Dr. Roberto Miranda: The scepter of wickedness shall not rest on the land allotted to the righteous
Transcript of reflection given at 'Healing our City - An Interfaith Service' on April 18, 2013 in Boston MA (Versión en español)
As I prayed on what to share this morning, the reassuring words of the psalmist came to my mind:
on the land allotted to the righteous,
so that the righteous may not stretch out
their hands to do wrong. (Ps. 125:3)
As we have confirmed so graphically this week, wickedness does exist in this world. But God has put a hedge of limitation around it. It can only manifest for a moment, but then it has to relinquish the field to a Higher, Nobler Power who is in ultimate control.
This is why we come together on a time like this as people of faith—to go beyond the immediate dimension of terror, death and loss, and to elevate our eyes to that sacred sphere, to place this terrible tragedy in a higher context, in a brighter light that can redeem it and infuse it with elements of hope, love and unity.
If we could not gravitate to that dimension where infinite Good sits on His throne, at this very moment gazing lovingly upon this city, grieving for and with us and those who literally have lost life or limb, then perhaps evil would have achieved the victory that it sought so fruitlessly on Patriots Day.
But we are people of faith. We believe in a benevolent God who holds a steady hand over history; who even as He allows hatred and fanaticism to have its moment, has also declared time and time again, through the many voices of millennial faiths, that in the end, goodness will always prevail; that, yes, “weeping may stay for the night, but joy comes in the morning” (Psalms 30:5).
Events such as the one that grazed us on that bright Monday afternoon just a couple of days ago remind us that we inhabit a mysterious world, where a loving, sovereign God sometimes allows a flash of dark energy to penetrate our domain, but only to ennoble us and to extract from us an even greater measure of good and generosity.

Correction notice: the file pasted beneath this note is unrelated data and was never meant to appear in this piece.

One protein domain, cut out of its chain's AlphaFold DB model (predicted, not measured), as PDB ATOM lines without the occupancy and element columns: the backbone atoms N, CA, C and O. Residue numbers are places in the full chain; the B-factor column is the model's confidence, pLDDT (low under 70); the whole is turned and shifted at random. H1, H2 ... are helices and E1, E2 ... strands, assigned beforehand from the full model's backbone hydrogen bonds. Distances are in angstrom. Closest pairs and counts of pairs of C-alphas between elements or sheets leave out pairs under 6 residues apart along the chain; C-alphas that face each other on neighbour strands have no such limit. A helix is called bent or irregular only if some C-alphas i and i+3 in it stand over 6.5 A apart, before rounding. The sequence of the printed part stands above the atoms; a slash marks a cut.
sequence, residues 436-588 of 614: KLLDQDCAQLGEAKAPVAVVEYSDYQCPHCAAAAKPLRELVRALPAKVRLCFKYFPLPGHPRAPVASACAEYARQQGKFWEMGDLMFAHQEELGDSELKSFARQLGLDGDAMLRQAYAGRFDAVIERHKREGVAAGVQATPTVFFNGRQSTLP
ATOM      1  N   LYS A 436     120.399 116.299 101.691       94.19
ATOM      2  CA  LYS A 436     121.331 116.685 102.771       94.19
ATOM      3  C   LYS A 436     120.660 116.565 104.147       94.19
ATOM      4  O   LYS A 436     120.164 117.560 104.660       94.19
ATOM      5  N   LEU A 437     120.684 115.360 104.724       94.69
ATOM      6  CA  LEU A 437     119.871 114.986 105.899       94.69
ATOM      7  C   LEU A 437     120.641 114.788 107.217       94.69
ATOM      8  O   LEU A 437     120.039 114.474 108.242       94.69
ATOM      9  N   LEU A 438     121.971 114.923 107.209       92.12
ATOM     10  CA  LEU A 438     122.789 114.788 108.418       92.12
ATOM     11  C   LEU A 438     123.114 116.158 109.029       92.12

The dilemma of evil is that even as it carries out its dark, sinister work, it always ends up strengthening good, and evoking even more strongly the very light that it so desperately tries to extinguish.
We have all been inspired by the images and anecdotes of heroism and just plain goodness that have already emerged from the first few hours of this unspeakable tragedy: In our weakness, we have been made strong. In our suffering, we have been inspired to pray for others. In our woundedness, we have extended consolation. In our diversity, we have been united. In our perplexity, we have been led again to run to God, and to remember that no matter how strong, fast or successful we may be, we are, ultimately, frail children of eternity, able to find true hope and solace only in the bosom of the Father, in the realm of prayer and spiritual humility.
In that paradox of weakness that we have entered we can become more gracious and more powerful, better channels for the grace of God to run in this broken world.
This is small immediate comfort, of course, to those who lie right now in a hospital bed contemplating a life that has been irrevocably changed, or who grieve a lost or wounded loved one. We do pray, however that they also may receive the grace to look beyond this moment of suffering, and to believe that their life is far from over; that they can rise beyond their pain and their loss to become spiritually stronger and more agile; that they can find fullness of life and happiness and personal realization in the new normal that they now inhabit.
May they never allow bitterness or hatred to linger more than a brief moment in their soul. May they receive that peace that passes all understanding. May they be able to translate into their own spiritual language the reassuring words of the apostle Paul:
“Who shall separate us from the love of Christ? Shall tribulation, or distress, or persecution, or famine or nakedness, or peril, or sword? As it is written: ‘For Your sake we are killed all day long. We are counted as sheep for the slaughter’. Yet in all these things we are more than conquerors through Him who loved us” (Rom. 8:35-37).
God’s love will yet have the last word. God has not forsaken Boston. God has not forsaken our nation. He merely weaves a beautiful, bright tapestry that includes a few dark strands.
By faith we will leave this sacred space today to continue that noble narrative of patriotism, self-sacrifice and simple striving that was only briefly interrupted by impotent evil, but that now continues, richer, denser and more poignant than ever. May our faith be strengthened, that we might leave from here with this conviction. God bless us all. Amen.